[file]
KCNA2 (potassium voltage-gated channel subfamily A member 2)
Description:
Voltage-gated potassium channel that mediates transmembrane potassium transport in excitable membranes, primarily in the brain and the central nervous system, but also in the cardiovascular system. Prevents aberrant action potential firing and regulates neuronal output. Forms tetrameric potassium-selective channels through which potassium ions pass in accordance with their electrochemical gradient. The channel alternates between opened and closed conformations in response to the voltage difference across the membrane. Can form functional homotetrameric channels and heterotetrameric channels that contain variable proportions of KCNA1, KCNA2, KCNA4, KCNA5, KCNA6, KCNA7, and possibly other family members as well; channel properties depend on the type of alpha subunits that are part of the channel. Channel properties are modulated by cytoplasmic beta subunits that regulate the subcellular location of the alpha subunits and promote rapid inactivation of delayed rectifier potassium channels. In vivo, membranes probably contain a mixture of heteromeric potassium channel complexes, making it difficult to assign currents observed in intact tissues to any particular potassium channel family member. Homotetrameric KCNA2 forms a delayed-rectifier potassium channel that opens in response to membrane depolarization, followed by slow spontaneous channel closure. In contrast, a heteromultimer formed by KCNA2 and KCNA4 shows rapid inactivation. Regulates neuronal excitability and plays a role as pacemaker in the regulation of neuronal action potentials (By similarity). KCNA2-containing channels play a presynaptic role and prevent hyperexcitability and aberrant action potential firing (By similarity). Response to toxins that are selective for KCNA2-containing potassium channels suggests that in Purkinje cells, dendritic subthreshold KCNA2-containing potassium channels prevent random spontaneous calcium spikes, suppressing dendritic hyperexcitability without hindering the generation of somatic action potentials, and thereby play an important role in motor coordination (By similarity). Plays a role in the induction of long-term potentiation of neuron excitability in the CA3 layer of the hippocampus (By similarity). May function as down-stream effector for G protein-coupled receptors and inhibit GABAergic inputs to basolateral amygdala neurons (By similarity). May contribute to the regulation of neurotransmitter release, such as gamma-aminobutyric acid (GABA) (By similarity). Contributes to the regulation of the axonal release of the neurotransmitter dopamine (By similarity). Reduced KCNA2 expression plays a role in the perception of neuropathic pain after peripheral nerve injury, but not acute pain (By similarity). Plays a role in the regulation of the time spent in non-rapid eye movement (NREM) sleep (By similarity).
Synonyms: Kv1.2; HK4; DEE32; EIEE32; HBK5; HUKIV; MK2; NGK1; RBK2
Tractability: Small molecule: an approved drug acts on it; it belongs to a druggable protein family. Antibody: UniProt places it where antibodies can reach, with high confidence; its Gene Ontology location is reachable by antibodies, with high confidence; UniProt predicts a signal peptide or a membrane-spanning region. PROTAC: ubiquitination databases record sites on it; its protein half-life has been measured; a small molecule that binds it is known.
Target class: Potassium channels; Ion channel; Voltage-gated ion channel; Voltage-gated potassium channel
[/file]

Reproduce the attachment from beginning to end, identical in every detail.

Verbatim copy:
KCNA2 (potassium voltage-gated channel subfamily A member 2)
Description:
Voltage-gated potassium channel that mediates transmembrane potassium transport in excitable membranes, primarily in the brain and the central nervous system, but also in the cardiovascular system. Prevents aberrant action potential firing and regulates neuronal output. Forms tetrameric potassium-selective channels through which potassium ions pass in accordance with their electrochemical gradient. The channel alternates between opened and closed conformations in response to the voltage difference across the membrane. Can form functional homotetrameric channels and heterotetrameric channels that contain variable proportions of KCNA1, KCNA2, KCNA4, KCNA5, KCNA6, KCNA7, and possibly other family members as well; channel properties depend on the type of alpha subunits that are part of the channel. Channel properties are modulated by cytoplasmic beta subunits that regulate the subcellular location of the alpha subunits and promote rapid inactivation of delayed rectifier potassium channels. In vivo, membranes probably contain a mixture of heteromeric potassium channel complexes, making it difficult to assign currents observed in intact tissues to any particular potassium channel family member. Homotetrameric KCNA2 forms a delayed-rectifier potassium channel that opens in response to membrane depolarization, followed by slow spontaneous channel closure. In contrast, a heteromultimer formed by KCNA2 and KCNA4 shows rapid inactivation. Regulates neuronal excitability and plays a role as pacemaker in the regulation of neuronal action potentials (By similarity). KCNA2-containing channels play a presynaptic role and prevent hyperexcitability and aberrant action potential firing (By similarity). Response to toxins that are selective for KCNA2-containing potassium channels suggests that in Purkinje cells, dendritic subthreshold KCNA2-containing potassium channels prevent random spontaneous calcium spikes, suppressing dendritic hyperexcitability without hindering the generation of somatic action potentials, and thereby play an important role in motor coordination (By similarity). Plays a role in the induction of long-term potentiation of neuron excitability in the CA3 layer of the hippocampus (By similarity). May function as down-stream effector for G protein-coupled receptors and inhibit GABAergic inputs to basolateral amygdala neurons (By similarity). May contribute to the regulation of neurotransmitter release, such as gamma-aminobutyric acid (GABA) (By similarity). Contributes to the regulation of the axonal release of the neurotransmitter dopamine (By similarity). Reduced KCNA2 expression plays a role in the perception of neuropathic pain after peripheral nerve injury, but not acute pain (By similarity). Plays a role in the regulation of the time spent in non-rapid eye movement (NREM) sleep (By similarity).
Synonyms: Kv1.2; HK4; DEE32; EIEE32; HBK5; HUKIV; MK2; NGK1; RBK2
Tractability: Small molecule: an approved drug acts on it; it belongs to a druggable protein family. Antibody: UniProt places it where antibodies can reach, with high confidence; its Gene Ontology location is reachable by antibodies, with high confidence; UniProt predicts a signal peptide or a membrane-spanning region. PROTAC: ubiquitination databases record sites on it; its protein half-life has been measured; a small molecule that binds it is known.
Target class: Potassium channels; Ion channel; Voltage-gated ion channel; Voltage-gated potassium channel